Former CIA officer in a war zone, now chairman of a peace organization: Which step was more unusual for you?
My grandfather was in the army, my father in the air force and my brother in the navy. So there was certainly always a sense of that kind of service. But my other brother had special needs. He was not able to speak, he was severely mentally retarded and autistic. Half the time as a child I was really embarrassed to be out with him, the other half I was extremely protective of him. He was so pure and innocent, and I wished that people would realize that. Both combined, probably shaped my life.
You worked at the CIA for five years. How did you begin as an analyst?
It was the first step in my career. I studied International Politics at Stanford, so I traveled a lot. Recruiters used to come by the university all the time and one of them said, “Imagine writing not only for your professor or your fellow students, but for the president and the cabinet!” The CIA were the people who knew best what was going on in the world and had direct access to classified information. The idea of this pure access to what was going on in the world really appealed to me. And I loved to travel.
At that time, however, 9/11 had not yet happened.
I started just before and was in the middle of training when the attack happened. After 9/11 everything changed. I went from my focus on Africa to Afghanistan. But I could never travel there and that was a big problem for me. I thought to myself, “How can I be an expert on Afghanistan if I’ve never been to that country?” I was so desperate to get out of my little cubicle and go there that when the Iraq war started, I volunteered for 90 days. That finally turned into 21 months.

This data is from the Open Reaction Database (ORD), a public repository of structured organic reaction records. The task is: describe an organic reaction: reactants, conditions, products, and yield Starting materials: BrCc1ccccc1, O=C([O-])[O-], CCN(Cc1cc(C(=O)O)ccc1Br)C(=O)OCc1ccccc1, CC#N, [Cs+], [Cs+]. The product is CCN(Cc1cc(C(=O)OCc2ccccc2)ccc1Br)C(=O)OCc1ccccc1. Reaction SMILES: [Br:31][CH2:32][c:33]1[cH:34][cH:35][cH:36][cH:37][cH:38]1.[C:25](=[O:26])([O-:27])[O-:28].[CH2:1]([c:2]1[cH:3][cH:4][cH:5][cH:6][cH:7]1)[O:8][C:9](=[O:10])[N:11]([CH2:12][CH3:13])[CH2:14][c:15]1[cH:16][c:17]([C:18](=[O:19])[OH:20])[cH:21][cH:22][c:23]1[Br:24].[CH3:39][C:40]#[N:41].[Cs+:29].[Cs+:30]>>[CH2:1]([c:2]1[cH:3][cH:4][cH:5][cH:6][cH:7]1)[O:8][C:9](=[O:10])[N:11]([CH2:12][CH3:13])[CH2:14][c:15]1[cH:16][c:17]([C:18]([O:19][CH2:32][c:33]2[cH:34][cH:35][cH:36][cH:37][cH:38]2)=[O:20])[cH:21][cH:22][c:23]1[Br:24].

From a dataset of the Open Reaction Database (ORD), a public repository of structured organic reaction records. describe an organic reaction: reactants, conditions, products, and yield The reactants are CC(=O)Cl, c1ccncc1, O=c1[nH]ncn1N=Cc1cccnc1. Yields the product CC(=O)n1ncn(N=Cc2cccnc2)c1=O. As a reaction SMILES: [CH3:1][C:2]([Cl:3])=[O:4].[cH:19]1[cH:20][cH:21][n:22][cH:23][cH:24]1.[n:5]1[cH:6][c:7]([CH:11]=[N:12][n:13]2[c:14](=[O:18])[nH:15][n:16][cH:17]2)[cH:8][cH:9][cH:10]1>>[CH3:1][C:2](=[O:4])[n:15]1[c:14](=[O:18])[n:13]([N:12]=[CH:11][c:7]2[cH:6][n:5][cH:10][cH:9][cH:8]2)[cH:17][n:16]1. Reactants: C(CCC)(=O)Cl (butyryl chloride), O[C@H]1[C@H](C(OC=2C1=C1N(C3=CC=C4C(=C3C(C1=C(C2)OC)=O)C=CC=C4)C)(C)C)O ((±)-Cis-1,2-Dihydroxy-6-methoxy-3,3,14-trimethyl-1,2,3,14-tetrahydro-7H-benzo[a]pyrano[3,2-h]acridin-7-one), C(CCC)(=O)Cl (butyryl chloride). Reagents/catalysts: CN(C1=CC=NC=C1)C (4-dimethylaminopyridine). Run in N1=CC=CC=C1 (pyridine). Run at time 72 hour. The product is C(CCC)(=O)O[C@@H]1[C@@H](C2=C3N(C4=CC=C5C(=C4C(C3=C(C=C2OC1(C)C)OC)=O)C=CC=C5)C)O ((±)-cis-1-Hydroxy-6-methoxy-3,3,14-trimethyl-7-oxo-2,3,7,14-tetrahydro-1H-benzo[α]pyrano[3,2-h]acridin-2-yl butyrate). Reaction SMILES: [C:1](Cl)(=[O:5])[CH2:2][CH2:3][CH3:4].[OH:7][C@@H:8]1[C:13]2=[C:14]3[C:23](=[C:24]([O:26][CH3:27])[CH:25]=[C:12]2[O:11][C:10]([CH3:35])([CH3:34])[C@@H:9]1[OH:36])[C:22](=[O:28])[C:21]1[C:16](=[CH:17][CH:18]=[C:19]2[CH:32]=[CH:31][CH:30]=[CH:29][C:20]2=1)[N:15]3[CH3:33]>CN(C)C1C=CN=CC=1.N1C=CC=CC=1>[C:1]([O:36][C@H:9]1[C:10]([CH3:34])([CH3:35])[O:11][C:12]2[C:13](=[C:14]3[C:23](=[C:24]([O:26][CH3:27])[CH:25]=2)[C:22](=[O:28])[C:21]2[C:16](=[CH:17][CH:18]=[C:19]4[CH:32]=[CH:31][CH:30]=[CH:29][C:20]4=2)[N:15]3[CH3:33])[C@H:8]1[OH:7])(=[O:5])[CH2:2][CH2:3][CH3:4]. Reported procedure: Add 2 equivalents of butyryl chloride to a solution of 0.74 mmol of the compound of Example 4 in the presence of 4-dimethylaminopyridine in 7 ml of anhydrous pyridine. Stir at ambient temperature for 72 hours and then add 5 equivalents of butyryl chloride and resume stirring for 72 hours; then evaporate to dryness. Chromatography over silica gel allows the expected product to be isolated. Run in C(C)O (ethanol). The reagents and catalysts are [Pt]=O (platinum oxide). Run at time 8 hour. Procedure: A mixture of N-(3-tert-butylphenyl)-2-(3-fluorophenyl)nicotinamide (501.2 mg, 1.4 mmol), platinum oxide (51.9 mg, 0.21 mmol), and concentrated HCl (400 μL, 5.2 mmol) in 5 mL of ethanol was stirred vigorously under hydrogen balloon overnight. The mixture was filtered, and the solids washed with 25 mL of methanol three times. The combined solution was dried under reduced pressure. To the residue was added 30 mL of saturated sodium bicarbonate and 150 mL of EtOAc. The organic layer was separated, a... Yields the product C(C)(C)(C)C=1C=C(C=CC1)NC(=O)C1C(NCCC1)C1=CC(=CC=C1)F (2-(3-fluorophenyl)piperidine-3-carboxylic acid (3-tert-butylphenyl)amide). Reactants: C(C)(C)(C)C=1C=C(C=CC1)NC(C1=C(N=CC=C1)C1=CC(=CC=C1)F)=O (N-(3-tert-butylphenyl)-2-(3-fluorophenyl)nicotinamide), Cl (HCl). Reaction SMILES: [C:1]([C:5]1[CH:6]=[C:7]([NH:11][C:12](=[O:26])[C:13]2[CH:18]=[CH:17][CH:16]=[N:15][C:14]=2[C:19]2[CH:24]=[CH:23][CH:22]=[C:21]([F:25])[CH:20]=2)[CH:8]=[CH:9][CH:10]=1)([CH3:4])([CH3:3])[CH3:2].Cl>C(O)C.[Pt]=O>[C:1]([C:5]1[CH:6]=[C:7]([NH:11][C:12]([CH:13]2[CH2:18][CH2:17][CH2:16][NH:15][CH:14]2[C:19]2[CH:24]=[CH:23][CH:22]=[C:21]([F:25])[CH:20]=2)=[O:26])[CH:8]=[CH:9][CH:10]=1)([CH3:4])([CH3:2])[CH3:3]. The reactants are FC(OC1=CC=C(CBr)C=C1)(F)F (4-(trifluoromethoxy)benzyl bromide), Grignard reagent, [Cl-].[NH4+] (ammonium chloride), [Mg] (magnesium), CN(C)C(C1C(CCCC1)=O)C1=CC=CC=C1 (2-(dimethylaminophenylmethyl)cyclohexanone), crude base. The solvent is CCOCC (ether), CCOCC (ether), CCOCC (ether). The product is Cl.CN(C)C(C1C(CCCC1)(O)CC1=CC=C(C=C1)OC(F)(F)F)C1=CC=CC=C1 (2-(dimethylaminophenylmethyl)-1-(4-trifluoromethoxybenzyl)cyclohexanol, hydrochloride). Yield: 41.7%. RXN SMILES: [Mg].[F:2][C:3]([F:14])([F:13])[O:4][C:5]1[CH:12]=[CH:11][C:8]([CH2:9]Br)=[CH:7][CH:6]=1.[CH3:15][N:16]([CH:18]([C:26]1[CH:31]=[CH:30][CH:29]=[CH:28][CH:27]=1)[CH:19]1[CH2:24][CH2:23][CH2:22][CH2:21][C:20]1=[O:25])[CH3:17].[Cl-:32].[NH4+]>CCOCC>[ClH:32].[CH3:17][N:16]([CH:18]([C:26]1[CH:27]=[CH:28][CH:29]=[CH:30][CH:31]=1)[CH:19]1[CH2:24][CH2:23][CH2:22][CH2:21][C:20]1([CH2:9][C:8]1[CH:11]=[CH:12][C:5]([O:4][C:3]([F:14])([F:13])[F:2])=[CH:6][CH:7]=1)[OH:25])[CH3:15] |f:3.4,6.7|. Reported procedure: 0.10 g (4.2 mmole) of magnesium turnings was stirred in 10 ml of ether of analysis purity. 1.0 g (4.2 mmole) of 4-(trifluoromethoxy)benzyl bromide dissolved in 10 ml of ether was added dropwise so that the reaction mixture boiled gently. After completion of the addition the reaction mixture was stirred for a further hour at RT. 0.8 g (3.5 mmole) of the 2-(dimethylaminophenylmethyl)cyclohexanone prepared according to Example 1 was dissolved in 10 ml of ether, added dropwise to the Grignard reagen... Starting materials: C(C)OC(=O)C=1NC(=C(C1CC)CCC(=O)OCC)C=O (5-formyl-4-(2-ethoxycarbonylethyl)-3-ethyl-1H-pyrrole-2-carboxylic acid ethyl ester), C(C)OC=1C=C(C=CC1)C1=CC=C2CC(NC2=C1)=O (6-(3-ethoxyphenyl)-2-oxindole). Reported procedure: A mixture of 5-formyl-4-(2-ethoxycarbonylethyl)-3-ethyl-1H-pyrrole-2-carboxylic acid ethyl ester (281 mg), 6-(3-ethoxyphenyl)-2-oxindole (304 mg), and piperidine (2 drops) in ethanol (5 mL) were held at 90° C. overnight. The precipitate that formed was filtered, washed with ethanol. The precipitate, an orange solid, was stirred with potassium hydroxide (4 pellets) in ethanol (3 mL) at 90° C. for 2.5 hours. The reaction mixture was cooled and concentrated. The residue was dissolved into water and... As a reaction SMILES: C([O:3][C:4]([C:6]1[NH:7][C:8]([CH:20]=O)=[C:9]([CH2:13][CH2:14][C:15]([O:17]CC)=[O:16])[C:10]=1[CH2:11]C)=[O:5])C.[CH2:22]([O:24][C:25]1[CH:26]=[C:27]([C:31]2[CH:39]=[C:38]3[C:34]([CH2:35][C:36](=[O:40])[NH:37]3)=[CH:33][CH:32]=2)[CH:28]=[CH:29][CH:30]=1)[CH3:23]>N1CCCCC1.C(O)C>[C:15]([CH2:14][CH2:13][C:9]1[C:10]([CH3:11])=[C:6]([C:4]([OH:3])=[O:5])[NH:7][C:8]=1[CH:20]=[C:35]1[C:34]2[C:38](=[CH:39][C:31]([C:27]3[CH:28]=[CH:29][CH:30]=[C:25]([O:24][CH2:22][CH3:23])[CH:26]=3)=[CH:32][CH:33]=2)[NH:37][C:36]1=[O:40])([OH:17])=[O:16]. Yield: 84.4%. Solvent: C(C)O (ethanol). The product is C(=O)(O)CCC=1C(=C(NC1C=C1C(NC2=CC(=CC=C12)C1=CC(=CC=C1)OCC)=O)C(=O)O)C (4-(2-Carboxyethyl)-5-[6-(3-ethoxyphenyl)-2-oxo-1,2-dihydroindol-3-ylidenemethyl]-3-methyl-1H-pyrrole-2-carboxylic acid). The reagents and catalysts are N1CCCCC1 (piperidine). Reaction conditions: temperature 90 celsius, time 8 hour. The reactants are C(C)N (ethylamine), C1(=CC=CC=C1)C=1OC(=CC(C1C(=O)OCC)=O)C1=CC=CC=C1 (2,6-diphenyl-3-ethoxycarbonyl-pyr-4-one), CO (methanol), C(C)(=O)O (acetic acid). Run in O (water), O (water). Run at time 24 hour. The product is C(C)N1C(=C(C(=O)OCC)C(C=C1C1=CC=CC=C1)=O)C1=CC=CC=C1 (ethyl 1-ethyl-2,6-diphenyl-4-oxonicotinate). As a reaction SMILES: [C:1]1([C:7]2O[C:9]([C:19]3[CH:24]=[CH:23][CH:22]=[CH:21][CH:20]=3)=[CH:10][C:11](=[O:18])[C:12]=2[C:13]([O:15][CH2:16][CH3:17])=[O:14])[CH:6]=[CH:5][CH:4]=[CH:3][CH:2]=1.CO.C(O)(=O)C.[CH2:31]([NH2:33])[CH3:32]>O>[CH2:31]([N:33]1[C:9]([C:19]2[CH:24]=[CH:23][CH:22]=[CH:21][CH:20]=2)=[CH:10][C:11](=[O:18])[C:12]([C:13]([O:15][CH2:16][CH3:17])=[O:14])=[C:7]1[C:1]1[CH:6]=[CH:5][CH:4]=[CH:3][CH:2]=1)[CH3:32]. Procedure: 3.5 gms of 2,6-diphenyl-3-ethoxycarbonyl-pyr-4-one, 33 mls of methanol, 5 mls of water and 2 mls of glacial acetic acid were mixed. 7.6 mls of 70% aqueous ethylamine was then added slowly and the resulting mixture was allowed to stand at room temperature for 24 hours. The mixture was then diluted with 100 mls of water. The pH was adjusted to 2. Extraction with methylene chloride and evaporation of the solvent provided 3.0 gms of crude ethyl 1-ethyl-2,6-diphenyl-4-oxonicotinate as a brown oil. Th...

In the war zone, you went along with the military units and were assigned on site to make analyses of enemy behavior. What was it like for you to live among soldiers in a male-dominated war zone?
To be honest, I never thought much about this man-woman dynamic in my everyday life. But the experience in Iraq suddenly showed me twice. Firstly, the military structure was very male-dominated, and secondly, of course, the Arab culture in Iraq was also very male. Once I was walking through the cafeteria with one of my colleagues and he said, “Damn, now I know what it feels like to be a superstar!” When I asked him, he said, “Didn’t you see the way everyone was staring at you?” And that’s only because I was a woman, and one of the few people that didn’t wear a uniform. Among the Iraqi leaders, I remember a Sunni imam who refused to meet me and shake my hand. I replied, “It’s a pity you’ll never meet our Secretary of State then!” That was Condoleezza Rice at the time. He was downright shocked.
A colleague took me through the military cafeteria and said, “Now I know what it feels like to be a superstar!”